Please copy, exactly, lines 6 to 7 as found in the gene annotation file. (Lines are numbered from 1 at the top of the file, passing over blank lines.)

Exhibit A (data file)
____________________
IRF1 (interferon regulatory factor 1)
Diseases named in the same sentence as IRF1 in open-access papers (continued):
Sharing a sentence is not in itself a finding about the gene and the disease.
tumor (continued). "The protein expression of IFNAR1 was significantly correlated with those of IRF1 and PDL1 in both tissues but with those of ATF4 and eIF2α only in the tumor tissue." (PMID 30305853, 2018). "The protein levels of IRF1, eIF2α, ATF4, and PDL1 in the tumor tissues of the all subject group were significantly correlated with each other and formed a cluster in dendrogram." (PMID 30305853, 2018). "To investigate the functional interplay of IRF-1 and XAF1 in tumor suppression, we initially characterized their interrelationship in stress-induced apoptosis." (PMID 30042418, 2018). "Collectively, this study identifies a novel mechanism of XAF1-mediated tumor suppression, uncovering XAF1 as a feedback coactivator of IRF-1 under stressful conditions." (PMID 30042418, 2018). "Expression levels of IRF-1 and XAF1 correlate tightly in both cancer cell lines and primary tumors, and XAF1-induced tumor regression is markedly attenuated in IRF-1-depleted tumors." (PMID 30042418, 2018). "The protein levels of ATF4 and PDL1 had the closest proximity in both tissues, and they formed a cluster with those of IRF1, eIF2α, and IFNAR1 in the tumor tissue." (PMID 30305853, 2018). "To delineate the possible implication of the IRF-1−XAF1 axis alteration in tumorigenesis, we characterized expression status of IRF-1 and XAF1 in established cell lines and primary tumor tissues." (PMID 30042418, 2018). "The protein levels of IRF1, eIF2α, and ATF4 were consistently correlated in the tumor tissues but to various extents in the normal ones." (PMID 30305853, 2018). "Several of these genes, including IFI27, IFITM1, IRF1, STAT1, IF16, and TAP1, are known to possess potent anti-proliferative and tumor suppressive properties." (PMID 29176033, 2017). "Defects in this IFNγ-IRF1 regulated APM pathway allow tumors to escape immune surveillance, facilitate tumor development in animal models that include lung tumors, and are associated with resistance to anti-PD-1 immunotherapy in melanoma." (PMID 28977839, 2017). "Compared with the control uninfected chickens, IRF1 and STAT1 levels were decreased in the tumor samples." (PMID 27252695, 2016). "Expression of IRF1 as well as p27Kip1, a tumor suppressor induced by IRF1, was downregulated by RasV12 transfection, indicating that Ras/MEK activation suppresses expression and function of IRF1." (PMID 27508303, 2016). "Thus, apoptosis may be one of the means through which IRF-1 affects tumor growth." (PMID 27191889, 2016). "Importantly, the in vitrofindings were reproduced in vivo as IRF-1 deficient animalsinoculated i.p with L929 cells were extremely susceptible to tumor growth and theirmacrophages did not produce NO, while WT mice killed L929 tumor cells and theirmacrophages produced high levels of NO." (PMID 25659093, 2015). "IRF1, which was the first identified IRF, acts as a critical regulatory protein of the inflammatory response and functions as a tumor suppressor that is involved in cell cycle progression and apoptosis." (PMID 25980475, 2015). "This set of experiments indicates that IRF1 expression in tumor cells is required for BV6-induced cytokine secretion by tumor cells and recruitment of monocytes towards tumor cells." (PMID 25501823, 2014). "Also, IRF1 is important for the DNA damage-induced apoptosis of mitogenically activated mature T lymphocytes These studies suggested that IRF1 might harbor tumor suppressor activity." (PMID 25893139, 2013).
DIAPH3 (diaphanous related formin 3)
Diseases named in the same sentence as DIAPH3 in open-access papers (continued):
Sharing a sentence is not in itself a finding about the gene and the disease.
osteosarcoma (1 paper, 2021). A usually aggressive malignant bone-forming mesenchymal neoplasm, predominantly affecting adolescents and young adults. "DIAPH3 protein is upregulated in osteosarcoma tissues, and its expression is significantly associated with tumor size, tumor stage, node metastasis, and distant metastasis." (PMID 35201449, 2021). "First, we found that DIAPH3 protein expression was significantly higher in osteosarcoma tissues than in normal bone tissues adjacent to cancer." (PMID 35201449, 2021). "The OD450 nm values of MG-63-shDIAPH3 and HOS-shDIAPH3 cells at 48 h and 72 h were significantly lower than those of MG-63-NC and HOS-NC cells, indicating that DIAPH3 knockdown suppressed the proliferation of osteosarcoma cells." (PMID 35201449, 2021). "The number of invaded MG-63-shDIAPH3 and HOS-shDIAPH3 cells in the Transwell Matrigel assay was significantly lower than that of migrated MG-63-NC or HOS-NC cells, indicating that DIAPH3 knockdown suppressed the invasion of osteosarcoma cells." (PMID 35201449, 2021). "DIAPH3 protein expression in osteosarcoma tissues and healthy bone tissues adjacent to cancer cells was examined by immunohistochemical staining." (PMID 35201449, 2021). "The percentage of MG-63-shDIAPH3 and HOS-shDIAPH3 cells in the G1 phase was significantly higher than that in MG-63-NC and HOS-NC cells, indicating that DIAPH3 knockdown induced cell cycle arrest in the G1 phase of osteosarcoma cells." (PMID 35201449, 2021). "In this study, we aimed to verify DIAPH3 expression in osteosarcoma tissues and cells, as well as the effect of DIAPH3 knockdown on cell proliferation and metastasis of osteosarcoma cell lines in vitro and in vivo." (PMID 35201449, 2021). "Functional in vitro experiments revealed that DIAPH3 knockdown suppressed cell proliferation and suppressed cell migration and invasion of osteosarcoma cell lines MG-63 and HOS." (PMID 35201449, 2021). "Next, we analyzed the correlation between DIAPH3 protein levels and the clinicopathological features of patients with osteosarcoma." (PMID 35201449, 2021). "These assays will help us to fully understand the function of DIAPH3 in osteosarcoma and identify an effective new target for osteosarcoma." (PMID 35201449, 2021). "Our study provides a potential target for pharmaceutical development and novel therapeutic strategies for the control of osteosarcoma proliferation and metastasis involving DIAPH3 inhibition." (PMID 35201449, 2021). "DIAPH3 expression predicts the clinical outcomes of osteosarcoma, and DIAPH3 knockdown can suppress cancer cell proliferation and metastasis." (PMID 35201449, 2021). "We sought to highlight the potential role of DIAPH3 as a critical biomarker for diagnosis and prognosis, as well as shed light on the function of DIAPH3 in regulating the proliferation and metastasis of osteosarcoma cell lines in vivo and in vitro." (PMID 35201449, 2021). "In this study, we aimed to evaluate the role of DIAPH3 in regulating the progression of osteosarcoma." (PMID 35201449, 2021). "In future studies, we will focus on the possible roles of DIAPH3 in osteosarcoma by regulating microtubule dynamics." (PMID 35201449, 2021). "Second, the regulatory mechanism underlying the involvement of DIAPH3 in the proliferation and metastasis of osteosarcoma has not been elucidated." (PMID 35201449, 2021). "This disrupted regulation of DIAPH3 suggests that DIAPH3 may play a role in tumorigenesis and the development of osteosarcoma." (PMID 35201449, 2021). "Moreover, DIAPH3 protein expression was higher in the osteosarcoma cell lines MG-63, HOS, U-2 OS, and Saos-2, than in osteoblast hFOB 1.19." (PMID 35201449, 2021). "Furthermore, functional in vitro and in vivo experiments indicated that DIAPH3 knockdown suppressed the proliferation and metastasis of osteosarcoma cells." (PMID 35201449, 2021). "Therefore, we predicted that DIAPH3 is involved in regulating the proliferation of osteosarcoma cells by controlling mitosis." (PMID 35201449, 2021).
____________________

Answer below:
Diseases named in the same sentence as DIAPH3 in open-access papers (continued):
Sharing a sentence is not in itself a finding about the gene and the disease.